Berenice Marlohe

Was Pierce Brosnan’s debut in GoldenEye all that long ago? Yes, yes, I know that Spider-Man was back at square one after just a decade, but in Bond years, 1995 is a bat of an eyelash. Part of the campaign to kick the series back into gear for the post-Cold War era involved lip service to the notion that the series was with the times, even if Bond was behind them: the film introduced the first female M (Dame Judi Dench), who in short order took Bond to task for being a chauvinist pig. Of course, that’s the same film that introduced the Russian leg-strangling sex killer Xenia Onatopp, so perhaps M’s own handlers – Eon Productions and director Martin Campbell – were not-so-subtly informing us that Bond is only as behind the times as the films themselves (or that the times aren’t what they think they are, or that Bond simply doesn’t care what the times are).

And that’s where the reboot cycle comes in. Skyfall is meant to refine the Bond formula, and one of its core tactics is to reduce all female characters. It’s a decision, as opposed to a by-product, an oversight, or some other term people use to excuse misogyny. This is the most polished Bond movie ever made, sporting a rock-solid story structure (admittedly cribbed from The Dark Knight), the lush, opulent visuals of cinematographer Roger Deakins, gripping action set pieces, and near-perfect pacing, all in the service of a crusade to refine Bond like a good whiskey; Bond’s country is England, and Skyfall‘s country is Bond. It takes Bond to interesting places, dares us to think he’s slipping, and even manages a strong third act, a rarity for the series. Yet all this careful planning reserves only degradation, dismissal and sadism for the film’s female characters.

Skyfall Severine

Bond is deft enough to sneak onto a boat in Macau and make love to Severine in the shower (because hey, she’s already a lifelong sex slave), but he neglects to sneak off the same way. He casually presents himself to Silva’s thugs, dooming her to die in a shooting competition: Bond aims for the whiskey glass balanced on her head, and Silva (who has seen Bond’s wavering marksmanship scores) simply aims for Severine. Bond’s next line, “Waste of good Scotch,” is meant to throw Silva off, but it’s also the only epitaph Severine gets.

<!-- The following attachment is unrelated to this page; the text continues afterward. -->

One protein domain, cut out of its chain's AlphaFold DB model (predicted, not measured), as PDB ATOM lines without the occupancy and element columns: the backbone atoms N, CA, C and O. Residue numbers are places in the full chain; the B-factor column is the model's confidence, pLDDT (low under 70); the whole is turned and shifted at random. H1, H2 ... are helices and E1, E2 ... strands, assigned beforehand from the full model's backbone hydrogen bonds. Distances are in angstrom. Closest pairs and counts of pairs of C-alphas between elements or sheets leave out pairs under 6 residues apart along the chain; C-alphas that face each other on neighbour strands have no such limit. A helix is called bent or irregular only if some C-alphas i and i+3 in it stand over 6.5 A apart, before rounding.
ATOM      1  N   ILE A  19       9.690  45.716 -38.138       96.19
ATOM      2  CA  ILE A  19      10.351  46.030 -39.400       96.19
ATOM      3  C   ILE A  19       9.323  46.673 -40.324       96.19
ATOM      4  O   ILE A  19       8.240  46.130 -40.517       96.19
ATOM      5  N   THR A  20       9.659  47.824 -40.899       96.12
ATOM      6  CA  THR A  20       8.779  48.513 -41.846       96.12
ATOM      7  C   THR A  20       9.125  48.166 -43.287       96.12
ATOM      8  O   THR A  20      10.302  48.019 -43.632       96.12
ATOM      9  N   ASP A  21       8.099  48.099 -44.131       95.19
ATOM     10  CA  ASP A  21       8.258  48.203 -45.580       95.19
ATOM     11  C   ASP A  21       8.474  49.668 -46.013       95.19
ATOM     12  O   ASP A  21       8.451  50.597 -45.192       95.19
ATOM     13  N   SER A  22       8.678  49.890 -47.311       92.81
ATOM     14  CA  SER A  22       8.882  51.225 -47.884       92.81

Moneypenny (Naomie Harris) accidentally shoots Bond in the intro, but the act is nearly a term of endearment between them by the end, as they leverage her incompetence – spurred by M’s impatience – into a bit of aggressive foreplay. Perhaps he is allowing her to redeem herself when he hands over his “cutthroat razor” and lets her shave him (good job, darling). But at the end, her flaws in service prompt her to withdraw from field work, deferring to Bond’s paternal suggestion that it “isn’t for everyone.” A scene later, he watches her happily recline to her desk, submissive, the point of entry to the now-male-again M, her sniper rifle removed for good. Not that Moneypenny is new to sexual humiliation (the Brosnan films were progressively meaner to actress Samantha Bond, culminating in her virtual-reality sexual fantasy in Die Another Day), but in the Craig canon, she is a woman who learned her place.

Skyfall Moneypenny

Now, I can think of a few other ways this could have gone. How about having Moneypenny redeem her initial error by helping out in the big fucking shootout with Silva’s guys in London, and getting rewarded with a job closer to M? Heck, if the team absolutely needed to cover all their bases, they could have had her wounded in the process, so she could say something like, “This will do while I’m on the mend.” Q gets to be a hacker now – why not adapt the role of Moneypenny to an intelligence position worthy of the M office? Perhaps this is in store moving forward, but after Skyfall, she is not off to a good start.